The Corporate Armor: God's Design for the Victorious Church
Jacquie Tyre's latest book,
The Corporate Armor: God's Design for the Victorious Church
On a flight across the Pacific Ocean, I suddenly heard the Lord say, “I want to talk with you about the armor of God.” What I heard next from Holy Spirit was something I had never thought or heard before.
“Since the letter to the Ephesians is a corporate book to the church in Ephesus, why is the armor always taught as for individuals? Should it not be understood for the corporate body as well?”
Now that got my attention!
For the last several years, I have meditated, prayed, studied, researched, inquired, pondered and waited to get clear direction and confirmation that this was a valid and needful revelation.
The first time I taught this in our local kingdom center, something amazing happened. The corporate armor was activated and we moved into a new place of enjoying the corporate protection of the Lord as a body and as individuals. Let me share this with you!
I always find it encouraging to watch individuals mature in their walk with God and a revelation of His ways. It stretches and inspires me to do likewise, providing a reminder that when it comes to spiritual growth, one never “arrives.” Jacquie Tyre is striking this chord for me once again.
Ceci and I have known Jacquie for 20 or more years—we’ll just leave the number there so as not to hint at the true ages of our incredibly young-looking appearances. Our mutual involvement in the prayer movement of the past couple of decades produced many opportunities to interact and work together. This provided a front-row seat as Holy Spirit performed His maturation process in us. For years I knew Jacquie was a strong intercessor and passionate worshipper; then, I was able to hear her balanced, in-depth teaching. Even more recently,
I’ve watched her move in strong prophetic and apostolic graces. Jacquie is very well-rounded and diverse in her spiritual gifting.
And now, thankfully, she is writing.
When I first heard Jacquie relate a small portion of the revelation you’re about to read, I distinctly remember thinking, “Where did that come from? I’ve not heard those insights before. I actually stated that it needed to be in a book, to which she smiled and responded, “I’m working on it.”
And here it is.
Biblical truth, like many subjects, foods, and even the earth, exists in layers that must be uncovered and explored in order to discover all of its many facets. As an example, I recall my math-learning days. Just when I thought I had the subject mastered—I could add, subtract, multiply and divide with the best of them—torturous teachers cruelly introduced me to the “layers” of algebra, geometry, trigonometry and calculus. Actually “torture” is too nice a word to describe that process of discovery.
In the culinary world, the onion provides us with layer after layer of savory seasoning. Miners search for the strata of earth that hide the precious gems and metals they seek. I have no desire to revisit the different levels of math, but I love savoring a perfectly seasoned steak and enjoy the beauty of a sparkling diamond.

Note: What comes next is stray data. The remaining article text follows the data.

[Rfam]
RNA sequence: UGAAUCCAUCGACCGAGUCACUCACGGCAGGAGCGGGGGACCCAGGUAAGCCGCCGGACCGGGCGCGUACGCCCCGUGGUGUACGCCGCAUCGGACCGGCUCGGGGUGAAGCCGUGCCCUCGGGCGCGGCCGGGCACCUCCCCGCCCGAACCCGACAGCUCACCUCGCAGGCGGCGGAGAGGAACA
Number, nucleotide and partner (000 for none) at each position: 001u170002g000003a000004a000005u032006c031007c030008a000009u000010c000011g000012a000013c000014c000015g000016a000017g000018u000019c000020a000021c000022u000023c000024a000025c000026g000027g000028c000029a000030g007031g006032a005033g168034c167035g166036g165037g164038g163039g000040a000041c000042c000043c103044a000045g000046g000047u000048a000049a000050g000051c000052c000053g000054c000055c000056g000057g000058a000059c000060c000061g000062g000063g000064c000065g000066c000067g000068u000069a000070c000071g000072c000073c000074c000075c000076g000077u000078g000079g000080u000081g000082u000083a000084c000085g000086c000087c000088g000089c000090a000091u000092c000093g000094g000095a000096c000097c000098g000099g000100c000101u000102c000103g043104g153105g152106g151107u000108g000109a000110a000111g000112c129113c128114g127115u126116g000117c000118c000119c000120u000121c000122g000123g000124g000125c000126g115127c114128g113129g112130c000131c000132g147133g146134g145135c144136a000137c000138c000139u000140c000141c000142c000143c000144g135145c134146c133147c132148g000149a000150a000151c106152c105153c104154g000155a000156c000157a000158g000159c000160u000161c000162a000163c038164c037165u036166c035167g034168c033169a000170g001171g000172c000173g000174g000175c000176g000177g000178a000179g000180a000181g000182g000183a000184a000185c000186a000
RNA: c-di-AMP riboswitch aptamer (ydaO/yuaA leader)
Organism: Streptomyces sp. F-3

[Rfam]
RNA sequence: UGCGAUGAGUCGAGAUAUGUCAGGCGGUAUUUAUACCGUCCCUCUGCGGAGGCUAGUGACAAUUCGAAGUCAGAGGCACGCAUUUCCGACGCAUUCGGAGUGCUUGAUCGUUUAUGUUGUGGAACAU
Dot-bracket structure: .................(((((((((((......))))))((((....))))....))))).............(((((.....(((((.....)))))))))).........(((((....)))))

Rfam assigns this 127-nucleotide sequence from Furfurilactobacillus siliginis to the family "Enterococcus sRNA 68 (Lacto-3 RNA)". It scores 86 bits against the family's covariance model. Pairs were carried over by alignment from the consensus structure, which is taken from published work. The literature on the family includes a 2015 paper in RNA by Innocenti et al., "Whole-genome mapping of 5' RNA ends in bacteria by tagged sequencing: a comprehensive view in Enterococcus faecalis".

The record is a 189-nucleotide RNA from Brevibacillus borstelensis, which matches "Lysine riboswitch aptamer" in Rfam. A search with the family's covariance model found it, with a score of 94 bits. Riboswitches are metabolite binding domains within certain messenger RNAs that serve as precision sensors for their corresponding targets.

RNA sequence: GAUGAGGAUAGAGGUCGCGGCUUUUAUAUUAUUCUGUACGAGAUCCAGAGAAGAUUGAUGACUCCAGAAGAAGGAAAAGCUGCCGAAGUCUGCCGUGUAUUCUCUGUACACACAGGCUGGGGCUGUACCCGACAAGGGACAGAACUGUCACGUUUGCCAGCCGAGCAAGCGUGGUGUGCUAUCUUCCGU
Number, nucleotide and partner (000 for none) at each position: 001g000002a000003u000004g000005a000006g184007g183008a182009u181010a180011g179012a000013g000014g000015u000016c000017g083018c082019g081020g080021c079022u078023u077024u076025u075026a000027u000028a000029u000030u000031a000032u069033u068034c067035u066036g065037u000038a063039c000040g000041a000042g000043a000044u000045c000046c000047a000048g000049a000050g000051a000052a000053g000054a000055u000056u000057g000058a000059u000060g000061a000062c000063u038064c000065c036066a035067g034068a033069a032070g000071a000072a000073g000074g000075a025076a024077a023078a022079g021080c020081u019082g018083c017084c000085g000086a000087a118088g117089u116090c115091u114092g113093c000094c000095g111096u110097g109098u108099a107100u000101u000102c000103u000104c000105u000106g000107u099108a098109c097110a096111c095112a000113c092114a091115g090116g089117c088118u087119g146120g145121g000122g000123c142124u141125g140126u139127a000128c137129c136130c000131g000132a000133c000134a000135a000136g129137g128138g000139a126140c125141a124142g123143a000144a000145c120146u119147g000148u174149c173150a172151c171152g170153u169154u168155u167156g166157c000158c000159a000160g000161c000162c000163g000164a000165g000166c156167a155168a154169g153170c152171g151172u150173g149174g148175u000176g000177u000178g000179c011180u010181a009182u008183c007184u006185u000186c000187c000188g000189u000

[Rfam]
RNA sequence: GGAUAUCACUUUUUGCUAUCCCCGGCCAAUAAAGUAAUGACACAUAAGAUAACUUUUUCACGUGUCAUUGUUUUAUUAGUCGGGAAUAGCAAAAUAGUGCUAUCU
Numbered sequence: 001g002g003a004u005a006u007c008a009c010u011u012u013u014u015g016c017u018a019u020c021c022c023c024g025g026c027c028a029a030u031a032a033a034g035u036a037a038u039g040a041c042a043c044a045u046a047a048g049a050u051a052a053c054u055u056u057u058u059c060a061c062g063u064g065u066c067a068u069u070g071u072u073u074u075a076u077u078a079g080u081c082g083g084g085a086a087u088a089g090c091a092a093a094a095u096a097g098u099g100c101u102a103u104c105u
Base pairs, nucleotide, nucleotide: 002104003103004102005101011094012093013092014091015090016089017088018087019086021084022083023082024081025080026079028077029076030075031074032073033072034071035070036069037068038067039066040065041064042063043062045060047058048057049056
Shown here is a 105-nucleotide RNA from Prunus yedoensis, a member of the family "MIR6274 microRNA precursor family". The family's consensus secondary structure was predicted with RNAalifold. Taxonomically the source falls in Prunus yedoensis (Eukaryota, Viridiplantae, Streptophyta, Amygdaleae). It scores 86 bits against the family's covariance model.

I also find it exciting and “delicious” when someone explores a familiar biblical truth, and seasons my life with another layer of its application and instruction. Jeremiah said, “Thy words were found, and I did eat them; and thy word was unto me the joy and rejoicing of my heart,” (Jeremiah 15:16). Since God and His word are one, I’m sure we will never exhaust all of the Bible’s riches. Someone told me recently they were informed by a rabbi that every Hebrew word (the language of scripture) has layer after layer of meanings—dozens of them. That would mean we’d better keep digging!
The excitement I experience from fresh revelation of God’s word is precisely what Jacquie’s book, The Corporate Armor of God, has produced in me. Though I have been fully expecting Holy Spirit to shine more light on the five anointings of Christ in Ephesians 4:11 (Apostle, Prophet, Evangelist, Pastor, and Teacher), I am nonetheless thrilled to see it happening. We must mature in our understanding of these gifts to the church, and we are.
Jacquie’s revelation that these five functions and benefits are linked with our spiritual armor—and provide corporate armor—is beyond fascinating; it is profound. Read it. Peel off another layer and throw it in the stew. It’ll taste better!
As a young boy, I was always fascinated by the unique accents, expressions and idioms of America’s different regions. Unlike some, I never thought of the statements, many of which are grammatically incorrect, as being ignorant or inappropriate. I saw them as interesting, humorous and, at times, clever ways of expressing a region’s individuality and style. In the same way, I don’t see the tension in the five gifts of Ephesians 4:11 as competitive, nor one emphasis as being right and the others wrong. I see these anointings as different flavors of Christ, all of them important if we are to manifest the sweet savor of His knowledge to the world (2 Corinthians 2:14-15). We, the body of Christ, must be seasoned by all of them.
One of the humorous colloquialisms I heard as a kid that has stuck with me over the years was spoken by a hard-working, salt-of-the-earth man from the hills of Kentucky. He had invited my family to join his for a meal. Anyone familiar with Kentucky knows they have their own version of the English language! I’ve always loved the color and flavor it provides, even if at times I need an interpreter! This hard-working, generous man, after giving thanks for the food, looked at those of us around the table and said, “Dig in and go to takin’ out.”
And we ate. I mean, we ate! What a feast!
Though Jacquie has “proper” grammar—to her utter shame—the phrase is still appropriate for this feast of words: Dig in and go to takin’ out!
I promise ya’ll, you’ll want seconds.